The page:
30 January 2008
Mines in South Africa are beginning to ramp up production six days after most halted operations because of widespread shortages of electrical power. Correspondent Scott Bobb
South Africa's major mines said they hoped to resume most operations by the end of the week when the state-owned electricity company, Eskom, said it would restore 90 percent of their power supplies.
The companies said they needed at least 90 percent of normal power to safely send their miners underground. Most of their power is used to ventilate and pump water from shafts up to four kilometers deep.
Officials at some mines said they would not resume production until next week.
South Africa's major gold, diamond and platinum mines suspended operations Friday after Eskom told them it could not guarantee adequate supplies of electricity.
The Chamber of Mines estimates $250 million was lost each day by mining companies, suppliers, workers and tax collection agencies.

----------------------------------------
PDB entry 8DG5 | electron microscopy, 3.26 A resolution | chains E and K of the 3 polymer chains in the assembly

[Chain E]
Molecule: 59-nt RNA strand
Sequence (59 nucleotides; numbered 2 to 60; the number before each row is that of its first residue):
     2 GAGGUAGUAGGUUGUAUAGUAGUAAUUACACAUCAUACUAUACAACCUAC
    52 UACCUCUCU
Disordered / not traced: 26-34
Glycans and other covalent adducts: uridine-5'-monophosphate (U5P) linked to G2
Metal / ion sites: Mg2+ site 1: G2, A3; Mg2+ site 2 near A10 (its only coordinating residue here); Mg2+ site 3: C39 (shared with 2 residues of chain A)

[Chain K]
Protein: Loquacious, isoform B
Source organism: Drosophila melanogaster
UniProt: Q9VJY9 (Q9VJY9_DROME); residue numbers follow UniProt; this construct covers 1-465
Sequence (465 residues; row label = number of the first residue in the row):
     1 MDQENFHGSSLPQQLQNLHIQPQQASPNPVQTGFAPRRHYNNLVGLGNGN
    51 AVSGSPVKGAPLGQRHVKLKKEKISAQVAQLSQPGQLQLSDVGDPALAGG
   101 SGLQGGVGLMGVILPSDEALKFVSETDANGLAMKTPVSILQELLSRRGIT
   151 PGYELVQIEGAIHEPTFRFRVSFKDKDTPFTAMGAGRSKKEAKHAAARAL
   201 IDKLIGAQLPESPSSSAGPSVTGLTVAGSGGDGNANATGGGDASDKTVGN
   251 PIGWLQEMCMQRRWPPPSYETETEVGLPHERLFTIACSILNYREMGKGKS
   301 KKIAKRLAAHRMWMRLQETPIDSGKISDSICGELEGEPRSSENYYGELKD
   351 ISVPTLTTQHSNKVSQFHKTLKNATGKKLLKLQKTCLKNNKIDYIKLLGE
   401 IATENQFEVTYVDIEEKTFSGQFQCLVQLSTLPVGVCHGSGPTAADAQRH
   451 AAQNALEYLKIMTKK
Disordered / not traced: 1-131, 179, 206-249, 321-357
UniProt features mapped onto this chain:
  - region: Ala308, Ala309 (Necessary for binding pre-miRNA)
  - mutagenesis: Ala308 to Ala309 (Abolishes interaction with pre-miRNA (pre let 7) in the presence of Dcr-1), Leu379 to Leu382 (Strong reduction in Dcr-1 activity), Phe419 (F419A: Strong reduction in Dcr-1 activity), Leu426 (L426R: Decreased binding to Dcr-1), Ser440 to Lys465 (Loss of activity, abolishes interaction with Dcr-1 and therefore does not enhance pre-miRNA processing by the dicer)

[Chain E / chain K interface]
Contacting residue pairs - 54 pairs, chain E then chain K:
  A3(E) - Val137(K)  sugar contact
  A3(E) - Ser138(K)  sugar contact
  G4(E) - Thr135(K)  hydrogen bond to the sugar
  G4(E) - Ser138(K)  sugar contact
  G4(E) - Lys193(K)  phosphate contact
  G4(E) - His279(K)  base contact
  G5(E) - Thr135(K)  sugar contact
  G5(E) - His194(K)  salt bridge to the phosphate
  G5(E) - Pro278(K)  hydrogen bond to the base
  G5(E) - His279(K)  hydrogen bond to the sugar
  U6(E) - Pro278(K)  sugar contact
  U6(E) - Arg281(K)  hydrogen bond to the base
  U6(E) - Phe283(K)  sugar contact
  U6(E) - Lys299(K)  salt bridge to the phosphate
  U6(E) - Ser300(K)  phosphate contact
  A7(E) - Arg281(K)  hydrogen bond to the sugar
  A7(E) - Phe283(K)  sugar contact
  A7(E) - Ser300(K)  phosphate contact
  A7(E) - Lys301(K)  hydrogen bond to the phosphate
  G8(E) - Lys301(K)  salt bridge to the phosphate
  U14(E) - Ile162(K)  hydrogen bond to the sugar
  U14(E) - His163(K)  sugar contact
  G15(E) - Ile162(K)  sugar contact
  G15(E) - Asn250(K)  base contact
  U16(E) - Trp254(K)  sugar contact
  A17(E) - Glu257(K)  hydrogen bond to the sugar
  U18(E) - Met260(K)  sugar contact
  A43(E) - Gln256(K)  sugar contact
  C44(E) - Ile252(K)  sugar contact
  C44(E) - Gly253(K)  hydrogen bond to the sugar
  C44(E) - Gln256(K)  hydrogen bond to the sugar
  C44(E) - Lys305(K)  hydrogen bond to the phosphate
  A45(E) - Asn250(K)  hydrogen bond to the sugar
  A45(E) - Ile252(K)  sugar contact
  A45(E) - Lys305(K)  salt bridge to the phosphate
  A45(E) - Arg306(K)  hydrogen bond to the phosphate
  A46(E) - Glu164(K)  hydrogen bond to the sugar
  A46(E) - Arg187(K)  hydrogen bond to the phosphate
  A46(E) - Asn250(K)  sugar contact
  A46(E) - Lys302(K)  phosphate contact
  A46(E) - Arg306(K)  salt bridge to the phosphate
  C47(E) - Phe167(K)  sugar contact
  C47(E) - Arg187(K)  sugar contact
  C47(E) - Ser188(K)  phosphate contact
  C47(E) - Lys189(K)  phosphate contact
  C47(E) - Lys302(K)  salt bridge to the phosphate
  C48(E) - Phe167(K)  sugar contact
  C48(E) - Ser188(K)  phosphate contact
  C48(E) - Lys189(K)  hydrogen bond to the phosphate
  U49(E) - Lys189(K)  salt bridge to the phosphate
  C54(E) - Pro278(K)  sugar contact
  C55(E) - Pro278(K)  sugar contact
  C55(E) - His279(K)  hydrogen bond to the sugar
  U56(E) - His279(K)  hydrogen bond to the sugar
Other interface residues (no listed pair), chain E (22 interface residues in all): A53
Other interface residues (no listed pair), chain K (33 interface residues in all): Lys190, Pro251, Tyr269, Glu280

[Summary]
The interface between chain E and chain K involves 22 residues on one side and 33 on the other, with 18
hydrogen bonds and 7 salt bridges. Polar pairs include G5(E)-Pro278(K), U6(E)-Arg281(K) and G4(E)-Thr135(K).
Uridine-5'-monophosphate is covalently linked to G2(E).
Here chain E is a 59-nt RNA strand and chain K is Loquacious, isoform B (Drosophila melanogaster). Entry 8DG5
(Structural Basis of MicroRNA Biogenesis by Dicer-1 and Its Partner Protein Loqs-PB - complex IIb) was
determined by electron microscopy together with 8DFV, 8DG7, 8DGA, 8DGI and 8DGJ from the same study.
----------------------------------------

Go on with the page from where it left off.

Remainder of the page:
The minister for Public Enterprises, Alec Erwin, told reporters that restoring power to the mines would mean sacrifices from other consumers.
"We need to go into a power rationing situation for the next four months, very intensive for the first four weeks and then reducing to a degree in the next four months,"said Erwin.
He said Eskom and the government would begin rationing electricity in order to avoid more emergency cuts.
South Africa had been experiencing power outages for months because of rising demand from its booming economy. But the shortfall reached the crisis level when several power plants were taken off-line for routine maintenance and others were shut down unexpectedly because of technical problems.
Economists say the power cuts have made next year's economic growth target of six percent unattainable. They say the power cuts mean the economy will grow at no more than four percent and could threaten job creation if they continue.
Neighboring countries have also experienced power outages as Eskom cut electricity exports in order to supply domestic consumers.